Archive for March, 2012
An amateur astronomer discovered a supernova in the galaxy Messier 95 on March 16th, 2012. Two weeks later, the supernova continues to shine bright. Here’s a picture of M95 I took earlier this week. The supernova is the star to the lower right of the galaxy core. No one knows for sure when the supernova first erupted, but this object is not seen in pictures of the galaxy taken before March 20th.
Messier 95 is an estimated 38 million light years away from Earth, which means the star in this galaxy would have exploded over 38 million years ago. A supernova is the most powerful release of energy in the Universe. This supernova from a far distant galaxy outshines some of the other stars in the picture, which are all in our local Milkyway Galaxy. This gives you a relative idea about how bright and powerful supernovas are.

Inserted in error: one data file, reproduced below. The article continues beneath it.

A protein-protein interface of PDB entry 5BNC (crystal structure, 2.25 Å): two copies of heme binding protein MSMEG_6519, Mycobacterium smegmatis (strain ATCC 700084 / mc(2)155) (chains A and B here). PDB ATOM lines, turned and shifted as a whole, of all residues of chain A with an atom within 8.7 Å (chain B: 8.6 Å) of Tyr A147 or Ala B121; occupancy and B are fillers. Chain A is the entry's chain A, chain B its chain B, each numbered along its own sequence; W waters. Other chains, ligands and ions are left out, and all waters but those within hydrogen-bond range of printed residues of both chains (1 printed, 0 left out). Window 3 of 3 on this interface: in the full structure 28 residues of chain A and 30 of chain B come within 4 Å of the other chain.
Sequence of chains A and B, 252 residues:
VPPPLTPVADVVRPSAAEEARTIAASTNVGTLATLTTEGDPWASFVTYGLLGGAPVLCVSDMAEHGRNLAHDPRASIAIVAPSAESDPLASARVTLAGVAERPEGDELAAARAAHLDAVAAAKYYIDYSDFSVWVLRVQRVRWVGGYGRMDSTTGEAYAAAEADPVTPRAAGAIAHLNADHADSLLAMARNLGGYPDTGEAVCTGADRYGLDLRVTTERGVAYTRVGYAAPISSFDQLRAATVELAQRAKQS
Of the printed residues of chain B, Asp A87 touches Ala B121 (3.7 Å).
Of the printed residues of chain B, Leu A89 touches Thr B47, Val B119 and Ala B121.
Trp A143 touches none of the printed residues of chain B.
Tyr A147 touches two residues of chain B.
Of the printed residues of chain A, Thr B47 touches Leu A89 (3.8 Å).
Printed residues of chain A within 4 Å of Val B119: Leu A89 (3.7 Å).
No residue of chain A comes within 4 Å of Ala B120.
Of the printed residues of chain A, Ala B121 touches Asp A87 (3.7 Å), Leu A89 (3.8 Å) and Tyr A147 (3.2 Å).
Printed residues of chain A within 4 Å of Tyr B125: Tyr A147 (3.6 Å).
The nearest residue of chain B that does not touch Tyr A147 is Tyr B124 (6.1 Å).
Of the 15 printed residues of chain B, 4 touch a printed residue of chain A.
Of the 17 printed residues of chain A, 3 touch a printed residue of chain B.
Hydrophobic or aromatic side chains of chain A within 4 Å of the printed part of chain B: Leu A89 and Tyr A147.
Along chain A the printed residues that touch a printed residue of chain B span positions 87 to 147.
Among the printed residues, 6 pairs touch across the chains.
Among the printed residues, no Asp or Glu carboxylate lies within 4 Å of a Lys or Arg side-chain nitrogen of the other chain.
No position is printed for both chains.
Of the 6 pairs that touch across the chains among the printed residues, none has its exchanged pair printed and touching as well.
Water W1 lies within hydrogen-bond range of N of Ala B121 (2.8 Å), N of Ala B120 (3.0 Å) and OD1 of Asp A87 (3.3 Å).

Here are a few photos of an interesting conjunction with the Crescent Moon, Venus, Jupiter and the Pleiades earlier tonight.
A close up as they set behind the trees…
The Moon and Venus at full zoom on the telephoto camera lens.
March has been an amazing month for planet viewing. Jupiter, Venus and Mercury are visible in the west just after sunset while Mars is rising in the east. By 10 PM Saturn is also visible in the east. These planets are the brightest objects in the night sky and the experience can be greatly enhanced with binoculars or a low powered telescope
Here’s a photo from March 14th of Jupiter, Venus and a meteor. Venus is the bright object in the lower side of the picture. Jupiter is to its right. The Pleiades is also visible in the upper left.
Here’s a photo of Mars taken from Freeland MD on the night of March 6th, 2012 at 12:13 EST.
I am still learning how to do planetary photography and this is one of the first Mars photos I’ve ever taken. I’m using a DMK astronomy video camera with RGB filters and registax software to capture, process and stack the video. This data was collected using a RCOS 14.5 telescope without a barlow lens. I do not have my procedure down quite yet.